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Halfpenny of Aethelstan forgery?

This coin was sent in by Dave Whalley on behalf of a detectorist. It was found about ten years since and just put aside in a garage with many other finds. I was asked for my opinion on it.

Firstly, the coin is 14mm in diameter and the design points towards it being Anglo-Saxon/Viking. At 14mm in diameter it must be a halfpenny and as such it would be of great rarity.

There is a cross in the centre of the obverse and the surrounding legend reads +ÆÐELSTAN REX (the bar on the upright of the letter D turns it into TH). On the reverse is the name of the moneyer, ABNEL, with a trefoil above. Under the moneyer’s name are three crosses and below them is MONETA with a trefoil underneath. All this adds up to the coin being a two-line type of Aethelstan (AD 924-39).

Coins of Aethelstan are usually well struck and of really fine style but the dies used to produce this coin are very crude. Could it simply be a contemporary or modern forgery? Well, I have only images and a limited amount of information to go on so I can’t be certain. There is another possibility: it might be a Viking copy.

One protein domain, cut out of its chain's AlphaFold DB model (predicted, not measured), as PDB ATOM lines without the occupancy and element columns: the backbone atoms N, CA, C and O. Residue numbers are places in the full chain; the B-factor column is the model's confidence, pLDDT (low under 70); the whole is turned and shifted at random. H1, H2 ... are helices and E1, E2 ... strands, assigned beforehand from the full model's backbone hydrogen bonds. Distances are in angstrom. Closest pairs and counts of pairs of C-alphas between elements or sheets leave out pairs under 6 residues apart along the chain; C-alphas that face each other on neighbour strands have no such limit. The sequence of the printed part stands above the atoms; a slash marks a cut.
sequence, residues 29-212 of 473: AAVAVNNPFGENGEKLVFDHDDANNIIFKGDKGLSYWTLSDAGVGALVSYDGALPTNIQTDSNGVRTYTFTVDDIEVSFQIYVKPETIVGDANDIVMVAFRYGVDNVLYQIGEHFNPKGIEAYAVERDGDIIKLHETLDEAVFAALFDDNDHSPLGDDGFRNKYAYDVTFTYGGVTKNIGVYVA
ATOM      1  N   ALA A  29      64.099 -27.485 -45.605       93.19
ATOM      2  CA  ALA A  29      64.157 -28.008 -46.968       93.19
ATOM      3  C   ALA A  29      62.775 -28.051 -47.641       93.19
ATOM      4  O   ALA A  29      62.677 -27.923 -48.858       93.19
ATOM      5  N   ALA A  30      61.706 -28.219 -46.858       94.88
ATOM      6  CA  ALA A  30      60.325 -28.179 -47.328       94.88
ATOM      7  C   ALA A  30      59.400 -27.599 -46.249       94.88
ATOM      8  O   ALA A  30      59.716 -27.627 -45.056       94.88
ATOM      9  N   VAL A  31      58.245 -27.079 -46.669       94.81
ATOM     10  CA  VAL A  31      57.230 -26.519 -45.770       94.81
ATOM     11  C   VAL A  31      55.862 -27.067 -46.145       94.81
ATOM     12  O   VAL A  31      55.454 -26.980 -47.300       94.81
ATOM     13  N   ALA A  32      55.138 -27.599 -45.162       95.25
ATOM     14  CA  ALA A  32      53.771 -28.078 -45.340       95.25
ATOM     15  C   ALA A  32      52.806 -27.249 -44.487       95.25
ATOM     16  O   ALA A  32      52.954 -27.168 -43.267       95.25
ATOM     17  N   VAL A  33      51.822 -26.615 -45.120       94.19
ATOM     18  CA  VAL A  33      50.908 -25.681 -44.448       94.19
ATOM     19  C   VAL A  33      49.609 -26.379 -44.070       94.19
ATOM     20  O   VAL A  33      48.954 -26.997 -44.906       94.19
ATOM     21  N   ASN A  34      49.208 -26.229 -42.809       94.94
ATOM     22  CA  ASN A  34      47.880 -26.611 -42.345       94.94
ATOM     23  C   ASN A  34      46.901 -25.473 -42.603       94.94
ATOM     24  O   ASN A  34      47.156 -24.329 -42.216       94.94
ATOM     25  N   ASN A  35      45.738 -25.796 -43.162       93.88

In my old edition of volume I of J. J. North’s English Hammered Coinage coin number 14 on plate IX is a Viking copy of a two line type penny of Aethelstan. The dies used to strike this coin are as crude as those used to produce the coin pictured here.

If it is genuine then besides being of great rarity this early halfpenny would sell for a very high price. Unfortunately, there is a major anomaly. Halfpennies of this period usually weigh close to 8 grains but I was told that this specimen weighs one gram, which is 15.43 grains. Therefore, it is roughly twice the weight it should be, which casts significant doubt on its authenticity.

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6 months ago

An Edward the Confessor small flan penny is 14mm in diameter and weighs about 1 gram (I have 2 and have checked them). Obviously this isn’t an Edward the Confessor coin, but I don’t agree with the comments that the weight/size are necessarily wrong. I can’t find anything on the internet or the books I have to give the Athelstan coin a positive ID (possibly North 668? or Spink 1104A?). Why would somebody make a fake coin of one that doesn’t exist? It’s all very intriguing. The moneyer is also correct for the king and the period. Your comment on a viking copy might well be correct, but again the copy must be based on some coin in use at the time?